Sorry I kind of went off on a tangent there. The next day I returned and saw Angkor Thom and Ta Prohm. I think that this all could have been done in one day if it were better planned. They just raised the park prices on the 1st of February (to almost double what it was before!), and I think it is a lot of money for a backpacker’s budget. Hire a tuk tuk to drive you, and you will be able to see everything in the same day as long as you take food and water breaks. But don’t get me wrong, you can also spend many many days exploring if that’s your style. There are also many temples that require hours to reach, but you’ll likely be one of very few tourists there.


Other than the temples, the actual town of Siem Reap has a great backpacker vibe. There are many markets and Pub Street is filled with restaurants, entertainment and beggars (who probably actually make a lot of money doing so). There was multiple stands that sold fried bugs, ranging from tarantulas to scorpions. The signs above the stands read, “Free, $0.50 to take a picture!” You can find a coconut like the one above for $0.50, which is the same price as draft beer.  It would be hard to find a meal costing more than $4, but most often you are paying around $2. So obviously the prices are extremely affordable. This was a great place to sit back and people watch, which I love to do!

As a vegetarian, I was a bit worried about finding food to eat. I didn’t have a problem when I backpacked in Central America or in Europe, but trying to communicate in Spanish is a bit easier than Cambodian or Vietnamese. I found that a majority of the time I was stuck with pizza, but it was usually possible to find pad thai. These options were fine but got tiresome, plus cheese makes my tummy hurt. This was oddly the case in both Cambodia and Vietnam, I’m not sure where the love of pizza comes from. Breakfast was never a problem, as there was always banana or mango pancakes, or muesli with fruit. As with my experience in Central America, I found that the coffee was generally bad. It had a thick, syrupy, almost chocolate taste to it. I found myself drinking very little coffee compared to when I was at home. This actually had a more positive effect on me, because when I did drink the coffee, it actually did give me an energy boost!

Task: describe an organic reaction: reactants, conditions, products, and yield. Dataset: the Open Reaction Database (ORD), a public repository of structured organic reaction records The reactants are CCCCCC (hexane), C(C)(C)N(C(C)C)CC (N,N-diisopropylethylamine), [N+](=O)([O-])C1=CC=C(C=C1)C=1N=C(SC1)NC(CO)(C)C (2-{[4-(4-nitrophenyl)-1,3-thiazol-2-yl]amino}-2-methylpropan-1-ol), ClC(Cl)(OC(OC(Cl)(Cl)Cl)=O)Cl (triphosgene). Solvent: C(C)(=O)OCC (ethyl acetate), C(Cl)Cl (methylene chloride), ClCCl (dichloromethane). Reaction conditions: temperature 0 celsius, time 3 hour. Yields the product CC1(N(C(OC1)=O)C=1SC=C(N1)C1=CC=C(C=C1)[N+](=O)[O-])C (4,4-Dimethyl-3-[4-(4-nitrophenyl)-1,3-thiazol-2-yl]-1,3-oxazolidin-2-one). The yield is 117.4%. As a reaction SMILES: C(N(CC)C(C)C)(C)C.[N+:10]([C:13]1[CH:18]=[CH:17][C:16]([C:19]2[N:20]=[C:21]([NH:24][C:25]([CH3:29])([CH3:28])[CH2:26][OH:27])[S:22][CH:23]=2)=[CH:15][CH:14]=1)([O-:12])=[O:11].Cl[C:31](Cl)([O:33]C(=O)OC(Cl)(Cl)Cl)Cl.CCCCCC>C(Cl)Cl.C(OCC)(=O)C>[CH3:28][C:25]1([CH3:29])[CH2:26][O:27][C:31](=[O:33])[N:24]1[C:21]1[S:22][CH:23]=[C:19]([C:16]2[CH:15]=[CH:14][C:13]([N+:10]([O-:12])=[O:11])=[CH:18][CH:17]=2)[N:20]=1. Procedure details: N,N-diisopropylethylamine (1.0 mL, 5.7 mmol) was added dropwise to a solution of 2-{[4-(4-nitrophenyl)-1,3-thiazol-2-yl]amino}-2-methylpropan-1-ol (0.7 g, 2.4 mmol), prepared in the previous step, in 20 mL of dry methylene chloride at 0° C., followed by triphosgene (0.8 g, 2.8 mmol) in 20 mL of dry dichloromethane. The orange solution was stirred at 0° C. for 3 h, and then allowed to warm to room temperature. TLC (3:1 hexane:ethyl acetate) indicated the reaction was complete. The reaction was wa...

I spent a total of 3 nights in Siem Reap, but if I were to do it again I would stay longer. I recommend Onederz Hostel, as it has an amazing rooftop pool. I really enjoyed Cambodia. It had great scenery, amazing sunsets, friendly people, and a lot of different sights to see, from temples to beautiful beaches. Yes, it was 100% safe as well. I feel like every time I travel somewhere I am asked whether it is safe and clean, and then the rest of the questions follow. The only place that wasn’t either of these was Koh Rong. It was completely safe, but the beach was a bit trashy. You could see dog poop and garbage littered everywhere, and it didn’t make you want to go swimming there or lay out at all.


Have you ever been to any temples? Is Angkor Wat on your list? My next post will be about the islands of Phu Quoc and Koh Rong. Two beautiful islands, with completely different vibes!

Also I am looking into getting a camera. I’m looking at something like a mirrorless camera by Canon or Sony, but I have no idea what I’m looking for. Comment below if you recommend any!

The elephant tourism link:
https://www.facebook.com/UNILADAdventure/videos/1750126541983492/